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Current Psychology

, Volume 37, Issue 2, pp 441–444 | Cite as

Procrastinators and Clutter: An Ecological View of Living with Excessive “Stuff”

  • Joseph R. Ferrari
  • Catherine A. Roster
  • Kendall P. Crum
  • Matthew A. Pardo
Article

Abstract

In the present study, young adults (n = 346; M age = 21.5 years old) completed self-reported measures of procrastination, self-identity with possessions, clutter, place attachment, and psychological home to provide an ecological understanding of the context in which chronic procrastinators live. Results found behavioral procrastination tendencies related only to clutter (a belief that living spaces have too much “stuff,” feeling overwhelmed with excessive possessions, and that one’s personal life is negatively impacted by many possessions). Clutter in one’s living space, negative emotions, and impaired social ability all predicted high procrastination scores. Clutter was the best predictor of procrastination as determined by multiple regression. Taken together, chronic procrastinators reported too much clutter (possessions, or stuff), and that clutter interferes with a strong quality of their lives.

Keywords

Procrastination Clutter Possessions Ecological context Social relations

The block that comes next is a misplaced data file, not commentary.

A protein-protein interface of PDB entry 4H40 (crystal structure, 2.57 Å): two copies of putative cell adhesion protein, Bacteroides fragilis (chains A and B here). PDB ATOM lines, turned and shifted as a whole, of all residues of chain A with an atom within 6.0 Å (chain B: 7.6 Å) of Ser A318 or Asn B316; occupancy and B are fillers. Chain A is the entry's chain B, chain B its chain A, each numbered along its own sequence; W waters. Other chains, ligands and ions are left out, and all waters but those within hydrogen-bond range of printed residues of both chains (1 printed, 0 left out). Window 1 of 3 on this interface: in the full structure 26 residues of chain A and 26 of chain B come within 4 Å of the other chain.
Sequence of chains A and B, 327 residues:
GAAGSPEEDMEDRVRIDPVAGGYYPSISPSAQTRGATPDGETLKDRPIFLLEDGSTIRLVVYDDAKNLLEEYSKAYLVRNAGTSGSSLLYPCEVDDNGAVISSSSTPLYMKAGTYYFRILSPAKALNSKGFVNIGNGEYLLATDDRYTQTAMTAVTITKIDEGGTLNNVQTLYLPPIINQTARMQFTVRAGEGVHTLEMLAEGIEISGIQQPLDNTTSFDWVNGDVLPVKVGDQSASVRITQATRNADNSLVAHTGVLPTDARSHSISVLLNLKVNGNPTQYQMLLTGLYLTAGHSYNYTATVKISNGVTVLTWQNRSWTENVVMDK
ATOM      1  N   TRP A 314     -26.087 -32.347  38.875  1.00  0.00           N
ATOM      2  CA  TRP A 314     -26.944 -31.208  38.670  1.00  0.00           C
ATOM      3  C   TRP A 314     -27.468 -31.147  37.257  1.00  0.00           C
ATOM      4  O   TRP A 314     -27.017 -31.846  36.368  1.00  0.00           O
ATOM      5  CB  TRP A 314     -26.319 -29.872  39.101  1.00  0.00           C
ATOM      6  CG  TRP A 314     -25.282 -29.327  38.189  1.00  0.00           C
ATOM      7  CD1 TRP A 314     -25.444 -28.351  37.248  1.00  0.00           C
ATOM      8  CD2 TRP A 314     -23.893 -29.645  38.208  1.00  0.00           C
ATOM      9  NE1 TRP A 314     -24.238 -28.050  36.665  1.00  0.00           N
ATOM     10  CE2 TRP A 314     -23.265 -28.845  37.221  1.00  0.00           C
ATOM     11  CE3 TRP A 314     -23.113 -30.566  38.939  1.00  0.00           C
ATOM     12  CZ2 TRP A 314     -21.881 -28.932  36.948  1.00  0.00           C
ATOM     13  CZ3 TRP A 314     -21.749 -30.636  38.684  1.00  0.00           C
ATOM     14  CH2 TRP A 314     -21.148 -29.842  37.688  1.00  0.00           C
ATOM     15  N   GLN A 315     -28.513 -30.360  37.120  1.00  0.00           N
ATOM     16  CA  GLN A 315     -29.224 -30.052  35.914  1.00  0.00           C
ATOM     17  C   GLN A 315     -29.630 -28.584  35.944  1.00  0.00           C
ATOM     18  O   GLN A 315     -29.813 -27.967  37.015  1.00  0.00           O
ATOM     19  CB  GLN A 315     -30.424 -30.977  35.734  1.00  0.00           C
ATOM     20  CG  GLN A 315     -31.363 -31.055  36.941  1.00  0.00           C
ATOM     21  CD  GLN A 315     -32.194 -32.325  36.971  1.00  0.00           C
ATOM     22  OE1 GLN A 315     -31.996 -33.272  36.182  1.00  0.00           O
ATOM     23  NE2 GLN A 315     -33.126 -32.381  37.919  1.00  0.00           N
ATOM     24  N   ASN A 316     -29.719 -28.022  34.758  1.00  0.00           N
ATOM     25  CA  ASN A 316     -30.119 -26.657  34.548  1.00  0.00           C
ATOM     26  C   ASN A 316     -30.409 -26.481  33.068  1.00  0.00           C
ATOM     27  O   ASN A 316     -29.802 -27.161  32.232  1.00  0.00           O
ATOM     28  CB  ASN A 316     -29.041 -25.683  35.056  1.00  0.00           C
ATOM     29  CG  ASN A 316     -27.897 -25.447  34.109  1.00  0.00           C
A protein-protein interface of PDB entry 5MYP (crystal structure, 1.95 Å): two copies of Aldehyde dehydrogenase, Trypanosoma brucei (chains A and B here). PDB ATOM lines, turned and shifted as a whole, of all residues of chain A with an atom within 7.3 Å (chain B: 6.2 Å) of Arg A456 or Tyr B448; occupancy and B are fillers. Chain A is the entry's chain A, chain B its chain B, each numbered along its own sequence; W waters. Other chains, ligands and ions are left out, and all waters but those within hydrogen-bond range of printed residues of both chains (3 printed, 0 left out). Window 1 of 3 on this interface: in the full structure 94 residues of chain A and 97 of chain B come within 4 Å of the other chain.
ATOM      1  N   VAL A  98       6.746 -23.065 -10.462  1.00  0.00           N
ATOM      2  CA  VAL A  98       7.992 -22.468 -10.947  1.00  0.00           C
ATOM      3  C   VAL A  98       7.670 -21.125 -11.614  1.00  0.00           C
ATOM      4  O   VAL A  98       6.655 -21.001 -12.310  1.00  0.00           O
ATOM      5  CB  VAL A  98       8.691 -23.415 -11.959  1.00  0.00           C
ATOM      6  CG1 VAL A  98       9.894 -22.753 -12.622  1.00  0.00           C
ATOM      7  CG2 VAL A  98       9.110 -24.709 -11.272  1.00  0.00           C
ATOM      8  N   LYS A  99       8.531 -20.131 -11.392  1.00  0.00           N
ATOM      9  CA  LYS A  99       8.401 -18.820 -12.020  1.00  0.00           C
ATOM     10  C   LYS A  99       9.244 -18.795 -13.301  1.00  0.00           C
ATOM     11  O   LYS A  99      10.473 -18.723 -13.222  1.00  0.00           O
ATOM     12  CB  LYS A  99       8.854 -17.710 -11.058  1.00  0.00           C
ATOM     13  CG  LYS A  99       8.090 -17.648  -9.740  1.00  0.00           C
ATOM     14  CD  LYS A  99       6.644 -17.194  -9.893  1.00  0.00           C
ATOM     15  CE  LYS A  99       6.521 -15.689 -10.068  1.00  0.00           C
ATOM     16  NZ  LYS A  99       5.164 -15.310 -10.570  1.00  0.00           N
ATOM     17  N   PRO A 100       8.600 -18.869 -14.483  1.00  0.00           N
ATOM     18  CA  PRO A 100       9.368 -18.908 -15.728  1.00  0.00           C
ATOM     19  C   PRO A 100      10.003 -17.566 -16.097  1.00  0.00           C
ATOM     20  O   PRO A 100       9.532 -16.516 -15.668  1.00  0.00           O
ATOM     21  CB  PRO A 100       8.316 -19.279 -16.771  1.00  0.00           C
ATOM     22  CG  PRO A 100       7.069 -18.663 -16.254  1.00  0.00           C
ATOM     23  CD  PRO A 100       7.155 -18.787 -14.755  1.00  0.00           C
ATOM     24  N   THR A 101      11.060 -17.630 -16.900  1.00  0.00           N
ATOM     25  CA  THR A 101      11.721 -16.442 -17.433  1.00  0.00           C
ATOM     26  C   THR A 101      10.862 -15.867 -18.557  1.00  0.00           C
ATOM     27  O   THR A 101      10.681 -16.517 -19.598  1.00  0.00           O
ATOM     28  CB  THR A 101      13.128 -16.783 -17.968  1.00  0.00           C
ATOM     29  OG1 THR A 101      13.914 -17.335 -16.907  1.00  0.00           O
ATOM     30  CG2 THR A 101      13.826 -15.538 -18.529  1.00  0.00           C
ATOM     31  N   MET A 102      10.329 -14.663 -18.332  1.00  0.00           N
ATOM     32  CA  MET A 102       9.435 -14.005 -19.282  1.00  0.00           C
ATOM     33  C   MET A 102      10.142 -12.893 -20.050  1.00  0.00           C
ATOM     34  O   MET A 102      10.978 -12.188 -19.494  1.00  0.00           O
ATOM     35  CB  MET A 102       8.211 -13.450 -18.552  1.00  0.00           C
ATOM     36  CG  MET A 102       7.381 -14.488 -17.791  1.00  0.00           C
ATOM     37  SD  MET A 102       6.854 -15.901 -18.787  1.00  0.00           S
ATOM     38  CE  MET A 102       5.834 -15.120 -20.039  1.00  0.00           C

Notes

Acknowledgements

Authors are grateful to Trina and Angela Dao for presenting this work at the Biennial Procrastination Conference.

Funding

This study was NOT funded by any grant.

Compliance with Ethical Standards

Ethical Approval

All procedures performed in studies involving human participants were in accordance with the ethical standards of the institutional and/or national research committee and with the 1964 Helsinki declaration and its later amendments or comparable ethical standards.

Informed Consent

Informed consent was obtained from all individual participants included in the study.

Conflict of Interest

JR Ferrari declares that he has no conflict of interest. C Roster, K Crum, and M Pardo declare each that they have no conflict of interest.

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Copyright information

© Springer Science+Business Media, LLC 2017

Authors and Affiliations

  • Joseph R. Ferrari
    • 1
  • Catherine A. Roster
    • 2
  • Kendall P. Crum
    • 1
  • Matthew A. Pardo
    • 1
  1. 1.Department of PsychologyDePaul UniversityChicagoUSA
  2. 2.University of New MexicoAlbuquerqueUSA

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